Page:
Jump to content


From Wikipedia, the free encyclopedia
(Redirected from UClinux)
An iPod booting iPodLinux, based on μClinux
OS familyEmbedded Linux
Working stateCurrent
Source modelOpen source
PlatformsSee below
Kernel typeLinux kernel-fork
UserlanduClinux-dist, uClibc, BusyBox
Official websiteuclinux.org at the Wayback Machine (archived 2018-11-13)
uClibc is a wrapper around the system calls of the Linux kernel and/or μClinux.

μClinux is a variation of the Linux kernel, previously maintained as a fork, that targets microcontrollers without a memory management unit (MMU).[1] It was integrated into the mainline kernel as of 2.5.46;[2] the project continues to develop patches and tools for microcontrollers. The homepage lists Linux kernel releases for 2.0, 2.4 and 2.6 (all of which are end-of-life in mainline).

The letters "μC" are for "microcontroller": the name is pronounced "you-see-Linux", rather than pronouncing the letter mu as in Greek.[3]


μClinux was originally created by D. Jeff Dionne and Kenneth Albanowski in 1998. Initially, they targeted the Motorola DragonBall family of embedded 68k processors (specifically the 68EZ328 series used in the 3Com PalmPilot) on a 2.0.33 Linux kernel. After releasing their initial work, a developer community quickly sprang up extending their work to newer kernels and other microprocessor architectures. In early 1999, support was added for the Motorola (now NXP) ColdFire family of embedded microprocessors. ARM processor support was added later.

Although originally targeting 2.0 series Linux kernels, it now has ports based on Linux 2.4 and Linux 2.6. The Linux 2.4 ports were forward ported from the 2.0.36 Linux kernel by Michael Leslie and Evan Stawnyczy during their work at Rt-Control. There were never any μClinux extensions applied to the 2.2 series kernels.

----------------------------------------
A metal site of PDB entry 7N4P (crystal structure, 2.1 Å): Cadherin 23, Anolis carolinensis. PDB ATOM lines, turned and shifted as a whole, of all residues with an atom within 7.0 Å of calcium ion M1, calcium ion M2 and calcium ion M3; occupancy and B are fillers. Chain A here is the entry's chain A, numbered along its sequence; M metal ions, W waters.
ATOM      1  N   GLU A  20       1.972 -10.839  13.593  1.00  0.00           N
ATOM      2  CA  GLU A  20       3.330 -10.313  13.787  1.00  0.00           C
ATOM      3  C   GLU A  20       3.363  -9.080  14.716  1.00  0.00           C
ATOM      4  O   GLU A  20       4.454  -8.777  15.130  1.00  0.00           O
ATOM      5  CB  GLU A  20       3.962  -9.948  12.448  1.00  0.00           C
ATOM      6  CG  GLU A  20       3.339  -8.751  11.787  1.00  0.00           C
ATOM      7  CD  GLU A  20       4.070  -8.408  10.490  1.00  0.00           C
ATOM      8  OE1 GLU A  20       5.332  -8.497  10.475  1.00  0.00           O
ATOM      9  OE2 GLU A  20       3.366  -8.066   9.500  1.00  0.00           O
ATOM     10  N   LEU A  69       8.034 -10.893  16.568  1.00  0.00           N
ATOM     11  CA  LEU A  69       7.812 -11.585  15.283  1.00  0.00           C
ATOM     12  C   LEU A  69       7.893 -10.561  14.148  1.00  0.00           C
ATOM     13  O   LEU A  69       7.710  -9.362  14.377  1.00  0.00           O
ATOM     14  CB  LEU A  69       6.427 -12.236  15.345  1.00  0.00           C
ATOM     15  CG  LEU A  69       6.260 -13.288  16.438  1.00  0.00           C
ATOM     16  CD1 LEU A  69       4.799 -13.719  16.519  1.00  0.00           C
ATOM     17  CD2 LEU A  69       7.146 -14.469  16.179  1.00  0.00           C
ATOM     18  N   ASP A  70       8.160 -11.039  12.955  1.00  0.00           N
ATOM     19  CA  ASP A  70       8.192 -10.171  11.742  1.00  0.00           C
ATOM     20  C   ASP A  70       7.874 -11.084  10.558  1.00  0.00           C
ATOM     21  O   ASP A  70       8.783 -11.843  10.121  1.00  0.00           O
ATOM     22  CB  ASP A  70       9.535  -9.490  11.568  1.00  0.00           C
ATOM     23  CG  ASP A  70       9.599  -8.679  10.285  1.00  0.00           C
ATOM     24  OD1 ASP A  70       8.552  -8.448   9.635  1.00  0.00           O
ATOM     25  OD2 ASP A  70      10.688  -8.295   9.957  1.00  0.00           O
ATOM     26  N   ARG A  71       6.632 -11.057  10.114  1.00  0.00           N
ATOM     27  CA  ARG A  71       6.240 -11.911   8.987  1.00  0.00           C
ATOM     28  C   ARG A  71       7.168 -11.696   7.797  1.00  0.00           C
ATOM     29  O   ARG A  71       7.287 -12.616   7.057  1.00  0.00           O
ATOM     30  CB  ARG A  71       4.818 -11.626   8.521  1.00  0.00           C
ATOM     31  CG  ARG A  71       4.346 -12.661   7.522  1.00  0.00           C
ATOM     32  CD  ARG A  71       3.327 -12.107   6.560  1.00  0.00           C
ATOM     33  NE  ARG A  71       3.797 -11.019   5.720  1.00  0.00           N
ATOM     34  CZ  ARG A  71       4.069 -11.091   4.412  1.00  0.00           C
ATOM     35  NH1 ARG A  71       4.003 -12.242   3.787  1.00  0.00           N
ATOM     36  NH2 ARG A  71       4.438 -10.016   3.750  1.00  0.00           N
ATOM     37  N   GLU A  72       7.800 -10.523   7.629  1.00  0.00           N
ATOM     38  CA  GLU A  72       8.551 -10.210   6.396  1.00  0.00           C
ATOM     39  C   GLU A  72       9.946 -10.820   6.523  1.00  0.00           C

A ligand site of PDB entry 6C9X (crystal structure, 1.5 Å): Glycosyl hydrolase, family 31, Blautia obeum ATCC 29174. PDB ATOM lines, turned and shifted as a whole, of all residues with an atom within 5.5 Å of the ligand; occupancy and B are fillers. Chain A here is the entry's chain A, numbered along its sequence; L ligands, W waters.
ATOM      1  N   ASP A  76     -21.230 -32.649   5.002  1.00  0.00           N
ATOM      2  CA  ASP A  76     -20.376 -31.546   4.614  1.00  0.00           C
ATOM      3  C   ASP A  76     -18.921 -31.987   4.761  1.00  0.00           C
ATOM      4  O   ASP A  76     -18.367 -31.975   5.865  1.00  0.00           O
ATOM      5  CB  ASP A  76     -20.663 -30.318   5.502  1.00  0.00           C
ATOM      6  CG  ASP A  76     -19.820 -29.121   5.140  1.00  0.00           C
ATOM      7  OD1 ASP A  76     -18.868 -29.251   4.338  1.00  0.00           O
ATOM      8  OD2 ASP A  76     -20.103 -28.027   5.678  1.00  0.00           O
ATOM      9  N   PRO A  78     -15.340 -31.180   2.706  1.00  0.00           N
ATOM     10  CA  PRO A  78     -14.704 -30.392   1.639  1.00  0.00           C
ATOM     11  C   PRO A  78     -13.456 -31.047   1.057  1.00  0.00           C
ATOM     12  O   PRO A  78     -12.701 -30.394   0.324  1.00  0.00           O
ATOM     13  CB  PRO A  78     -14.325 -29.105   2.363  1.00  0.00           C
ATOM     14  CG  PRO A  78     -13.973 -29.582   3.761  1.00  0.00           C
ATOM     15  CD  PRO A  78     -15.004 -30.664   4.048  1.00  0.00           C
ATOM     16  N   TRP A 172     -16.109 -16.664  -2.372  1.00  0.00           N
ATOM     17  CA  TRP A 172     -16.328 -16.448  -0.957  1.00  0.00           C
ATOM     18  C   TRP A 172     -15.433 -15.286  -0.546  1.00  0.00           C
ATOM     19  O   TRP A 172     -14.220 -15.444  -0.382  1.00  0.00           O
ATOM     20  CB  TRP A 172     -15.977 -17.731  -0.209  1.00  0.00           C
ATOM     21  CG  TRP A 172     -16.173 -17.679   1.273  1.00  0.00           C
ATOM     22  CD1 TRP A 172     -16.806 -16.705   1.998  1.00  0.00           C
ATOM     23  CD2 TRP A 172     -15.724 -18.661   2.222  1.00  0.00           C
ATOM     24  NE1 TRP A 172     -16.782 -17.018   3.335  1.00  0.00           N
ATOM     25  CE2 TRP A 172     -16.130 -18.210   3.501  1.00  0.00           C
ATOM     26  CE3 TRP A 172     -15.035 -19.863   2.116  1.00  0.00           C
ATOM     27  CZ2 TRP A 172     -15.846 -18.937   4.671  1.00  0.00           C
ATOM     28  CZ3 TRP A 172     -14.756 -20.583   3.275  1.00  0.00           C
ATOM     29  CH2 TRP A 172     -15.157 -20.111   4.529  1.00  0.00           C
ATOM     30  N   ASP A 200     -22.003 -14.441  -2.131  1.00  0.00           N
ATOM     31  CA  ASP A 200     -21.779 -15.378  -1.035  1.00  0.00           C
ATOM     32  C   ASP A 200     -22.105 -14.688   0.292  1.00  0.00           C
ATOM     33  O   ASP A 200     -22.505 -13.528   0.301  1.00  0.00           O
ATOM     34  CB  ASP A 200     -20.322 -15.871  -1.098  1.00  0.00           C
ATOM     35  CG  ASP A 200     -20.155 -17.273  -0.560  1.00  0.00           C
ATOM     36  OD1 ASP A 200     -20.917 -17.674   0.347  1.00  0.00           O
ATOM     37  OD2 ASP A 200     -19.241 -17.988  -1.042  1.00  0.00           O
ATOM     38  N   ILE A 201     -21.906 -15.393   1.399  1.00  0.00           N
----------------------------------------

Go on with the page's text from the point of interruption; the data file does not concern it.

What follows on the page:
Since version 2.5.46 of the Linux kernel, the major parts of μClinux have been integrated with the mainline kernel for a number of processor architectures.[4]

Greg Ungerer (who originally ported μClinux to the Motorola ColdFire family of processors) continued to maintain and actively push core μClinux support into the 2.6 series Linux kernels. In this regard, μClinux is essentially no longer a separate fork of Linux.

μClinux had support for many architectures, and forms the basis of many products, like network routers, security cameras, DVD or MP3 players, VoIP phone or gateways, scanners, and card readers.

Support for several of the original target architectures was dropped in 2018.[5] The obsolete CPU architectures set to be removed in Linux 4.17 and subsequent releases included ADI Blackfin, Etrax CRIS, Fujitsu FR-V, Mitsubishi M32R, Matsushita/Panasonic MN10300, Imagination META (Metag), and Tilera TILE.[6]

Hardware projects[edit]

The leanXCam was an open-source programmable smart camera used for industrial applications in the field of machine vision that ran under μClinux; the camera won an award at the 2008 VISION tradeshow.[7] As of 2015, the project was discontinued.[8]

Supported architectures[edit]

The current list includes:

No longer supported[edit]

Before Linux 4.17 the following architectures were also supported:[14]


  1. ^ D. Jeff Dionne; Michael Durrant. "uClinux Description". Archived from the original on 2007-12-25. Retrieved 2007-12-31.
  2. ^ Greg Ungerer. "uClinux mainline Announcement". Archived from the original on 2007-10-31. Retrieved 2008-01-15.
  3. ^ "μClinux". Archived from the original on October 4, 2006. Retrieved August 31, 2015.
  4. ^ Miles Gillham "uClinux and Linux set to merge", Linux.com, November 19, 2002.
  5. ^ Linus Torvalds "Linux 4.17-rc1", LKML.ORG, 15 April 2018.
  6. ^ Jonathan Corbet "Shedding old architectures and compilers in the kernel", LWN.net, February 26, 2018.
  7. ^ Wilson, Andrew, ed. (Jan 2009). "Open-source system wins VISION Award". Vision System Design. Vol. 14, no. 1. pp. 11–12, 15. ProQuest 224134687. Retrieved 2023-11-29.
  8. ^ "home". GitHub. Retrieved 2023-11-29.
  9. ^ "Linux for ARM® Processors www.arm.com Summer/Winter 2013 Robert Boys System Design Division, ARM" (PDF). 2013-09-10. Retrieved 2014-07-17. What about Cortex-M and Cortex-R ? /../ These can run a modified version of Linux called uClinux.
  10. ^ "Linux 2.6.27 kernel released 9 October 2008". Retrieved 2023-12-13.
  11. ^ "remove the v850 port".
  12. ^ "Linux 5.19 was released on Sunday, 31 Jul 2022". Retrieved 2023-12-24.
  13. ^ "remove the h8300 architecture".
  14. ^ "[GIT PULL] arch: remove obsolete architecture ports".

External links[edit]